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‘A family-oriented dinosaur’: Idaho governor signs new prehistoric emblem into law

March 31, 2023 Updated Fri., March 31, 2023 at 7:09 p.m.

A sketch of a full-grown oryctodromeus with its young.  (Courtesy of L.J. Krumenacker)
A sketch of a full-grown oryctodromeus with its young. (Courtesy of L.J. Krumenacker)
By Mia Maldonado Idaho Capital Sun

Found in the Wayan Formation of Bonneville County’s Caribou Mountains, the oryctodromeus will soon become Idaho’s newest state emblem after Gov. Brad Little signed Senate Bill 1127 – a bill designating the prehistoric herbivore as Idaho’s first state dinosaur.

After passing both chambers nearly unanimously, Gov. Little signed the bill Thursday afternoon, adding the oryctodromeus as Idaho’s second prehistoric emblem along with the Hagerman horse fossil.

On March 24, Rep. Wendy Horman, R-Idaho Falls, introduced the legislation to the House. She said that before the end of the 2022 legislative session, she received a packet of letters from students at White Pine Charter School urging her to visit the school along with Idaho Falls Republican Sen. Kevin Cook for a legislative proposal.

During a visit to the school, Horman said fourth grade students had prepared a presentation explaining the traits of the dinosaur.

“I was blown away by the knowledge that came from their heart, their mind and things they had created with their hands to make this case for us,” she said on the House floor.

House Minority Leader Ilana Rubel, D-Boise, spoke in support of the bill, recalling when she sponsored a bill to designate the Idaho giant salamander as the state amphibian.

“It has been a wonderful learning experience and brought great enthusiasm among kids everywhere across the state,” Rubel said. “I think the Idaho giant salamander would be very excited to get a new dinosaur friend.”

Blackfoot paleontologist explains oryctodromeus, fossil discovery

Only found in eastern Idaho and the southwest corner of Montana, the oryctodromeus is the dinosaur version of a prairie dog, educator and paleontologist L.J. Krumenacker told the Idaho Capital Sun.

Born in Blackfoot, Krumenacker helped discover oryctodromeus fossils in 2006 and worked with elementary school students to recommend the dinosaur become a state emblem. He now conducts research at Idaho State University and the Idaho Museum of Natural History.

Krumenacker said in a phone interview that he has gathered hundreds of oryctodromeus bones, including between 10 to 12 skeletons and dozens of isolated bone pieces from young to full-grown dinosaurs.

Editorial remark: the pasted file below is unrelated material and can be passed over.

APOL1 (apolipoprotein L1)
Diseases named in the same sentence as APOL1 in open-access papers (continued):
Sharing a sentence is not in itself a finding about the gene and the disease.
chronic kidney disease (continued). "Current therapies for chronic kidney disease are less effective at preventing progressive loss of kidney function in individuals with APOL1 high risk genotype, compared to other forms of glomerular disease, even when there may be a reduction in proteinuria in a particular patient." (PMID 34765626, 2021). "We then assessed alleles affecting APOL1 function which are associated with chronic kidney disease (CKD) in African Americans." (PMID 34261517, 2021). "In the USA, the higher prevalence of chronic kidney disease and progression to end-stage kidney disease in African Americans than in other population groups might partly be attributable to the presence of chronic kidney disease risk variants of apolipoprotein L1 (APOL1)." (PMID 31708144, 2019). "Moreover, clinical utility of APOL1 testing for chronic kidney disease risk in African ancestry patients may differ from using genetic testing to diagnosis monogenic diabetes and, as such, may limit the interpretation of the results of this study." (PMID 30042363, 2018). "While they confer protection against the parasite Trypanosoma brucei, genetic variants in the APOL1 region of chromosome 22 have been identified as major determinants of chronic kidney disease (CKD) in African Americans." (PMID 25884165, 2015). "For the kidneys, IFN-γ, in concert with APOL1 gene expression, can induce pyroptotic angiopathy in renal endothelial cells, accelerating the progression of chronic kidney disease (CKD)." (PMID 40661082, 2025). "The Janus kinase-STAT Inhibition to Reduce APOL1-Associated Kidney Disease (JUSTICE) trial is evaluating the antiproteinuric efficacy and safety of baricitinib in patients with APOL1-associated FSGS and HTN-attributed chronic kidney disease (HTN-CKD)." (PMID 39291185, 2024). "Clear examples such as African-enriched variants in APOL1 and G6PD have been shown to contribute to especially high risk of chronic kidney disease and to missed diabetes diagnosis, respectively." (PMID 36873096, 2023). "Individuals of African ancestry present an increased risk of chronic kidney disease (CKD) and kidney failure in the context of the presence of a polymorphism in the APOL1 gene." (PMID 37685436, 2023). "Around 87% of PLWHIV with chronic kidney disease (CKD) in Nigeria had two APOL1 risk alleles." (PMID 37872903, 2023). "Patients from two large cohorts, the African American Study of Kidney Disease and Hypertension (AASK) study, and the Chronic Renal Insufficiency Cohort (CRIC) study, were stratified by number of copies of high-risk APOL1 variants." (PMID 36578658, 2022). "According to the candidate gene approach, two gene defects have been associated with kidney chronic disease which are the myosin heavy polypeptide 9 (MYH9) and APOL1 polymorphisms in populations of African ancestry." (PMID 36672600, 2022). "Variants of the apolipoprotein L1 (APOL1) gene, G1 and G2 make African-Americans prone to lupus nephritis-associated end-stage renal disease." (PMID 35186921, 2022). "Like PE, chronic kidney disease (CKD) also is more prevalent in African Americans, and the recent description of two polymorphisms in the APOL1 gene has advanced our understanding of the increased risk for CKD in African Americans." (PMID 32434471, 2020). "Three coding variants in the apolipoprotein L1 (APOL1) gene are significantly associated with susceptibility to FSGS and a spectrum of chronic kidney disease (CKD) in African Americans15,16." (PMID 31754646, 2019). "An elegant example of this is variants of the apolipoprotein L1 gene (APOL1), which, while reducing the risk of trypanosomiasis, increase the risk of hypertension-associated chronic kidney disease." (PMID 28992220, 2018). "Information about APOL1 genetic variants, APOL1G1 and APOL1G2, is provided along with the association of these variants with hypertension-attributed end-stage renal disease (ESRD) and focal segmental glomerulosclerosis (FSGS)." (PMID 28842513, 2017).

“One reason we chose it for the state dinosaur is because it’s easily the most common one we have,” he said.

Oryctodromeus, which means “digging runner,” was a small herbivore that lived during the Cretaceous Period. It is the first known burrowing dinosaur, Krumenacker said.

Smaller than a golden retriever, Krumenacker said the dinosaur was about 11 feet long, with two-thirds of its length consisting of its tail.

“In the boroughs, you’ll actually sometimes find kids buried with adults, presumably moms and dads,” he said. “These animals lived together as family groups and stuck together underground – probably hiding from predators or super hot weather. Sometimes you don’t get kids in the boroughs, but you get multiple grownups too. It was a family-oriented dinosaur.”

Krumenacker said when digging for fossils, he has the goal in mind for the kind of dinosaur he hopes to find. Using a geologic map – a map that shows rock types and ages – Krumenacker said he goes to places where other researchers have described rocks of the same age as the dinosaur he hopes to discover.

Krumenacker discovered the oryctodromeus fossils in the Caribou Mountains, a mountain range in Idaho’s Rocky Mountains with little rock exposure. To find fossils there, he has to walk along a well-vegetated area with many creeks and streams.

“It’s pretty as far as mountains, but if you’re a dinosaur nerd, it’s frustrating because it’s sagebrush and pine trees and so there’s not nearly as much rock to look at,” he said. “If we had good rock exposures out there, we’d probably have a lot more dinosaurs.”

Idaho Capital Sun is part of States Newsroom, a network of news bureaus supported by grants and a coalition of donors as a 501(c)(3) public charity. Idaho Capital Sun maintains editorial independence.

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